4 ways startups prove their investment in upcoming technology trends

(TECH NEWS) Want to see into the future? Just take a look at what technology the tech field is exploring and investing in today — that’s the stuff that will make up the world of tomorrow.

Published

on

Woman testing VR technology

Big companies scout like for small ones that have proven ideas and prototypes, rather than take the initial risk on themselves. So startups have to stay ahead of technology by their very nature, in order to be stand-out candidates when selling their ideas to investors.

Innovation Leader, in partnership with KPMG LLP, recently conducted a study that sheds light onto the bleeding edge of tech: The technologies that the biggest companies are most interested in building right now.

The study asked its respondents to group 16 technologies into four categorical buckets, which Innovation Leader CEO Scott Kirsner refers to as “commitment level.”

The highest commitment level, “in-market or accelerating investment,” basically means that technology is already mainstream. For optimum tech-clairvoyance, keep your eyes on the technologies which land in the middle of the ranking.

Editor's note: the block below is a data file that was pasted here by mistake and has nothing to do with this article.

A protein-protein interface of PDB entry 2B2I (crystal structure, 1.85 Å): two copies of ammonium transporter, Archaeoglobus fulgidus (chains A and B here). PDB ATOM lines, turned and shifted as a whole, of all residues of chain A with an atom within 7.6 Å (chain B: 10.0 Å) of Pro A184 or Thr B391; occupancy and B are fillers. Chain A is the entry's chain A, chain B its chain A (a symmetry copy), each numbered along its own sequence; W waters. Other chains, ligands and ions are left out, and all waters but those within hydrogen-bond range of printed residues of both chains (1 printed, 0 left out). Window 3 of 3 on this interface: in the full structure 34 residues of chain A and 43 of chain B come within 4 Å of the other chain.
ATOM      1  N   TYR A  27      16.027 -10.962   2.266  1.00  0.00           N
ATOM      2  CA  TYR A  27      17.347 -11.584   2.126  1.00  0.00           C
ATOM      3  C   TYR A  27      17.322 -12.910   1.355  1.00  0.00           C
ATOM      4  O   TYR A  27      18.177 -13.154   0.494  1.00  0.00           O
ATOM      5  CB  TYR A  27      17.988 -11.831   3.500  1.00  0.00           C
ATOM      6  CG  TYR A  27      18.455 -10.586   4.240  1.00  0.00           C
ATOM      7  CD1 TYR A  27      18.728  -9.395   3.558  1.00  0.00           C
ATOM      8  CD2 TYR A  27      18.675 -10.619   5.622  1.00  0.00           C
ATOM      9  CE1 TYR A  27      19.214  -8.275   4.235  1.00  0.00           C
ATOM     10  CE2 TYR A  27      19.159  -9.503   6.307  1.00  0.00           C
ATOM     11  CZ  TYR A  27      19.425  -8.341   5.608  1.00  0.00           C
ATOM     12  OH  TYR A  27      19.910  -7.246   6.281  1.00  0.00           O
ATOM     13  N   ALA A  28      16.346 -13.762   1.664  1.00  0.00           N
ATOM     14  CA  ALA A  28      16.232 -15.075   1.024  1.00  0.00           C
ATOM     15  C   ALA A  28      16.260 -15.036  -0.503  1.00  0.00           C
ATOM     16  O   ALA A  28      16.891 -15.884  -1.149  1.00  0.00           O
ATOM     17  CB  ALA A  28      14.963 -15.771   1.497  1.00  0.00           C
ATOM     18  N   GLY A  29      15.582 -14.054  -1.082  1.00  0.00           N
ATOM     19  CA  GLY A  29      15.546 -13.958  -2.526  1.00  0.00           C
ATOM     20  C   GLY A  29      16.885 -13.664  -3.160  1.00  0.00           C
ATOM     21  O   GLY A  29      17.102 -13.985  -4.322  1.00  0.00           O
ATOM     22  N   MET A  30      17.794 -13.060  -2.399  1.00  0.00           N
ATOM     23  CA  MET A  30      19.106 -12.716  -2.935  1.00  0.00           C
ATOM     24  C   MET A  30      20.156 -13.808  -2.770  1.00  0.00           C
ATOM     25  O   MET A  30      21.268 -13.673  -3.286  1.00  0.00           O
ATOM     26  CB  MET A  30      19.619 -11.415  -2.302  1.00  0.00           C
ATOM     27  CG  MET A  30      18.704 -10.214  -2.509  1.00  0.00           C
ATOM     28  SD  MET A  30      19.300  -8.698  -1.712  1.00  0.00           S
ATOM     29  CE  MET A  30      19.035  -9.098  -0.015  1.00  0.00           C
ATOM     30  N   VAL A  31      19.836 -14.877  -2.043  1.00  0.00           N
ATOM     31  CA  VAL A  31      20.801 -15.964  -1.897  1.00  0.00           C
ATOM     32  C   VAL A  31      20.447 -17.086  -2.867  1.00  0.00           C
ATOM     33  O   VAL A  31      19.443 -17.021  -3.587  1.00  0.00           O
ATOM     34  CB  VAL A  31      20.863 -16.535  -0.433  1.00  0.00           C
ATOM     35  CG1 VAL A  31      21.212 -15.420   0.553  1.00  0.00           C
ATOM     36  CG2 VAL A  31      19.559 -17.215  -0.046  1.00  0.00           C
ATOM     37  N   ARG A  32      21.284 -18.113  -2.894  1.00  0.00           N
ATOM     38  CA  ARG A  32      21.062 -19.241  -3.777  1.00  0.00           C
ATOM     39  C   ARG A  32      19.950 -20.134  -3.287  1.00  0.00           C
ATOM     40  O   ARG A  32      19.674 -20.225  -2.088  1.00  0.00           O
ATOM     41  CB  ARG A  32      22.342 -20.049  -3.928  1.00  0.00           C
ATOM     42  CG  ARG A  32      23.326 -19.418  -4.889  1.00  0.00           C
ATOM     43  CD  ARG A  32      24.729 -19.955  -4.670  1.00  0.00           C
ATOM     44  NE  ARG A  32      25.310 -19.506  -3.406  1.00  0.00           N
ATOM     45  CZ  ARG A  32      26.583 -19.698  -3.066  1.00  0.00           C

“Investing or piloting” represents the second-highest commitment level – that means they have offerings that are approaching market-readiness.

The standout in this category is Advanced Analytics. That’s a pretty vague title, but it generally refers to the automated interpretation and prediction on data sets, and has overlap with Machine learning.

Wearables, on the other hand, are self explanatory. From smart watches to location trackers for children, these devices often pick up on input from the body, such heart rate.

The “Internet of Things” is finding new and improved ways to embed sensor and network capabilities into objects within the home, the workplace, and the world at large. (Hopefully that doesn’t mean anyone’s out there trying to reinvent Juicero, though.)

Collaboration tools and cloud computing also land on this list. That’s no shock, given the continuous pandemic.

The next tier is “learning and exploring”— that represents lower commitment, but a high level of curiosity. These technologies will take a longer time to become common, but only because they have an abundance of unexplored potential.

Blockchain was the highest ranked under this category. Not surprising, considering it’s the OG of making people go “wait, what?”

Augmented & virtual reality has been hyped up particularly hard recently and is in high demand (again, due to the pandemic forcing us to seek new ways to interact without human contact.)

And notably, AI & machine learning appears on rankings for both second and third commitment levels, indicating it’s possibly in transition between these categories.

The lowest level is “not exploring or investing,” which represents little to no interest.